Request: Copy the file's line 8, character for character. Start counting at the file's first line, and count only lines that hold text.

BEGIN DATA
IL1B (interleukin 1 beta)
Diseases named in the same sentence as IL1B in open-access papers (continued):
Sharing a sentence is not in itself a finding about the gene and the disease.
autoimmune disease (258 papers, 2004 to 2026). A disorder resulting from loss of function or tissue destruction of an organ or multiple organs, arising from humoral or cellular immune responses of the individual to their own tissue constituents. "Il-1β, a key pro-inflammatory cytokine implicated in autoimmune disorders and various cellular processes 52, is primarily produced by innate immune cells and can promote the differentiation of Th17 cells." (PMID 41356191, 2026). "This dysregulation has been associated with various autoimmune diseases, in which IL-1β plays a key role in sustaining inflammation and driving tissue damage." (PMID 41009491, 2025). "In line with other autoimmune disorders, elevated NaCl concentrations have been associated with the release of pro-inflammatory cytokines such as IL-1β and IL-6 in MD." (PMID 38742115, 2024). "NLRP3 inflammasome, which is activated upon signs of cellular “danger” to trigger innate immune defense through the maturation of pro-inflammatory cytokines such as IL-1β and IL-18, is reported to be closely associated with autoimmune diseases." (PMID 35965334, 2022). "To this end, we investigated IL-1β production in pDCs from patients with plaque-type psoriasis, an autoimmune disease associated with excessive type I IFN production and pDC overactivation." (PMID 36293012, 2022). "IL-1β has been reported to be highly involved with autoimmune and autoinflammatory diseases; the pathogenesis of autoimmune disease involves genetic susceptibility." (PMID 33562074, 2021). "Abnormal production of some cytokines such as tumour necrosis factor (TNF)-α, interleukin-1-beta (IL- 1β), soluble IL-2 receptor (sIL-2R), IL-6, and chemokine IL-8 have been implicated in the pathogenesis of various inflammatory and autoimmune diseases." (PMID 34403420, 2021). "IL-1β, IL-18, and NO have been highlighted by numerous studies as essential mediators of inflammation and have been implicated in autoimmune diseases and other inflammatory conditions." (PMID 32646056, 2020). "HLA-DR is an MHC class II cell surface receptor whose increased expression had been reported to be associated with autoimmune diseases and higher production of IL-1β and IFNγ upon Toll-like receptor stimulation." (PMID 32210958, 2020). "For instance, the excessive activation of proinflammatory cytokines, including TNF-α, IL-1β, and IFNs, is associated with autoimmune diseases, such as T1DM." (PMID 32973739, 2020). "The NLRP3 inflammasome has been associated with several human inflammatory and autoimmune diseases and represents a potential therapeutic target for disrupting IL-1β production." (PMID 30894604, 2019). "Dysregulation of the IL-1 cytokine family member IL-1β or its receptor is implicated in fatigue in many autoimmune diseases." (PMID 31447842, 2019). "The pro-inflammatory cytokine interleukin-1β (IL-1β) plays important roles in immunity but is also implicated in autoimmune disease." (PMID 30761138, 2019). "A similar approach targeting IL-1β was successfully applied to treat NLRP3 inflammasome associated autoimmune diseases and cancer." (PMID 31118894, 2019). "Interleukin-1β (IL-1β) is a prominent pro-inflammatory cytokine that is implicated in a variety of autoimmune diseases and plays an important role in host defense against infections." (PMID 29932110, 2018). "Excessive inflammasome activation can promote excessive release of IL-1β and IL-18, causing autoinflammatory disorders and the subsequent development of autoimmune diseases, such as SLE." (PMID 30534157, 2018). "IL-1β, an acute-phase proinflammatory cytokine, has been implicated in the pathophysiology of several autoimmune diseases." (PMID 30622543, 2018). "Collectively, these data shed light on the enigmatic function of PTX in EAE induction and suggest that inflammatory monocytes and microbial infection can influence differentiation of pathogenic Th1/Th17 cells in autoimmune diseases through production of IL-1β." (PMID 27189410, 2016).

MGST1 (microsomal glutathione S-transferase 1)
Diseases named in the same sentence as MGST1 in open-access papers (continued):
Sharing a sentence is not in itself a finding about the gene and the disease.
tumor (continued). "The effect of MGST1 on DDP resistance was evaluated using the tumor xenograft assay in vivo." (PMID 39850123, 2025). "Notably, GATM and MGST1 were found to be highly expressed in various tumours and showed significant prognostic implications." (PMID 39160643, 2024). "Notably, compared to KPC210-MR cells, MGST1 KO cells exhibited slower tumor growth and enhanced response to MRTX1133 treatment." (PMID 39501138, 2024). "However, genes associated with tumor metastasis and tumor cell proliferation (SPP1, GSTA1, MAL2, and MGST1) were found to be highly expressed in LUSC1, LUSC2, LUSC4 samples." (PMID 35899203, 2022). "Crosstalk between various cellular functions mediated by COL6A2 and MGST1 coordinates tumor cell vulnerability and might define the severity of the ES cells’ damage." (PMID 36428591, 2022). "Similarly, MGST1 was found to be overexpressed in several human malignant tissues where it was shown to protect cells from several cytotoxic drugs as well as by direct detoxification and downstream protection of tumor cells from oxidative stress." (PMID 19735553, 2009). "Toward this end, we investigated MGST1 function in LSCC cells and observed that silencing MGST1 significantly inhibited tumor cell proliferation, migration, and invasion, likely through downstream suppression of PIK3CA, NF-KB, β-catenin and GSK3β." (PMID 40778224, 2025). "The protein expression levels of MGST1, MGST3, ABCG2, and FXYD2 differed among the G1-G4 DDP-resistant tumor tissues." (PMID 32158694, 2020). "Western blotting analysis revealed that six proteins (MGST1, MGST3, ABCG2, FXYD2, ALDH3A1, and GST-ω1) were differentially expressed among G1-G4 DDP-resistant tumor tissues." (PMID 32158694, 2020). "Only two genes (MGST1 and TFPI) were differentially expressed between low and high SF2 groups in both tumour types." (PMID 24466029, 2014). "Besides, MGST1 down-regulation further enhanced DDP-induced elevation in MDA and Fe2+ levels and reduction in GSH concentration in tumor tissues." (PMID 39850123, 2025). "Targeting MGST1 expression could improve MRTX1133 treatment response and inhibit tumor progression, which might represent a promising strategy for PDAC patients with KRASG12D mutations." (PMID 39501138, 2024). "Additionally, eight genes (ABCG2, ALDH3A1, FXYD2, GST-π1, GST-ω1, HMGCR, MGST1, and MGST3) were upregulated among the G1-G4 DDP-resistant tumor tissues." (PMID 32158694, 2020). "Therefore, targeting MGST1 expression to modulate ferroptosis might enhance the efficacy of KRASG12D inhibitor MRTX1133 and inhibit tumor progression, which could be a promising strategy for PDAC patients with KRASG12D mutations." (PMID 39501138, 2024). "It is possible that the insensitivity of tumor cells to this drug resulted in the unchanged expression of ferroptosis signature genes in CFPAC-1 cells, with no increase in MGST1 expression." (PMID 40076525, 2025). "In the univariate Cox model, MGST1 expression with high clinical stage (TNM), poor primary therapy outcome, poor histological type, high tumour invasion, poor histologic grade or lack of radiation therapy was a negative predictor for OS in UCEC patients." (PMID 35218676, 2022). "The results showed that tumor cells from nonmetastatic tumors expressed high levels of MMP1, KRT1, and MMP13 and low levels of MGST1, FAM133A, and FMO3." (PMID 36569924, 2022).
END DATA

tumor (continued). "The effect of MGST1 on DDP resistance was evaluated using the tumor xenograft assay in vivo." (PMID 39850123, 2025). "Notably, GATM and MGST1 were found to be highly expressed in various tumours and showed significant prognostic implications." (PMID 39160643, 2024). "Notably, compared to KPC210-MR cells, MGST1 KO cells exhibited slower tumor growth and enhanced response to MRTX1133 treatment." (PMID 39501138, 2024). "However, genes associated with tumor metastasis and tumor cell proliferation (SPP1, GSTA1, MAL2, and MGST1) were found to be highly expressed in LUSC1, LUSC2, LUSC4 samples." (PMID 35899203, 2022). "Crosstalk between various cellular functions mediated by COL6A2 and MGST1 coordinates tumor cell vulnerability and might define the severity of the ES cells’ damage." (PMID 36428591, 2022). "Similarly, MGST1 was found to be overexpressed in several human malignant tissues where it was shown to protect cells from several cytotoxic drugs as well as by direct detoxification and downstream protection of tumor cells from oxidative stress." (PMID 19735553, 2009). "Toward this end, we investigated MGST1 function in LSCC cells and observed that silencing MGST1 significantly inhibited tumor cell proliferation, migration, and invasion, likely through downstream suppression of PIK3CA, NF-KB, β-catenin and GSK3β." (PMID 40778224, 2025). "The protein expression levels of MGST1, MGST3, ABCG2, and FXYD2 differed among the G1-G4 DDP-resistant tumor tissues." (PMID 32158694, 2020). "Western blotting analysis revealed that six proteins (MGST1, MGST3, ABCG2, FXYD2, ALDH3A1, and GST-ω1) were differentially expressed among G1-G4 DDP-resistant tumor tissues." (PMID 32158694, 2020). "Only two genes (MGST1 and TFPI) were differentially expressed between low and high SF2 groups in both tumour types." (PMID 24466029, 2014). "Besides, MGST1 down-regulation further enhanced DDP-induced elevation in MDA and Fe2+ levels and reduction in GSH concentration in tumor tissues." (PMID 39850123, 2025). "Targeting MGST1 expression could improve MRTX1133 treatment response and inhibit tumor progression, which might represent a promising strategy for PDAC patients with KRASG12D mutations." (PMID 39501138, 2024). "Additionally, eight genes (ABCG2, ALDH3A1, FXYD2, GST-π1, GST-ω1, HMGCR, MGST1, and MGST3) were upregulated among the G1-G4 DDP-resistant tumor tissues." (PMID 32158694, 2020). "Therefore, targeting MGST1 expression to modulate ferroptosis might enhance the efficacy of KRASG12D inhibitor MRTX1133 and inhibit tumor progression, which could be a promising strategy for PDAC patients with KRASG12D mutations." (PMID 39501138, 2024). "It is possible that the insensitivity of tumor cells to this drug resulted in the unchanged expression of ferroptosis signature genes in CFPAC-1 cells, with no increase in MGST1 expression." (PMID 40076525, 2025). "In the univariate Cox model, MGST1 expression with high clinical stage (TNM), poor primary therapy outcome, poor histological type, high tumour invasion, poor histologic grade or lack of radiation therapy was a negative predictor for OS in UCEC patients." (PMID 35218676, 2022). "The results showed that tumor cells from nonmetastatic tumors expressed high levels of MMP1, KRT1, and MMP13 and low levels of MGST1, FAM133A, and FMO3." (PMID 36569924, 2022).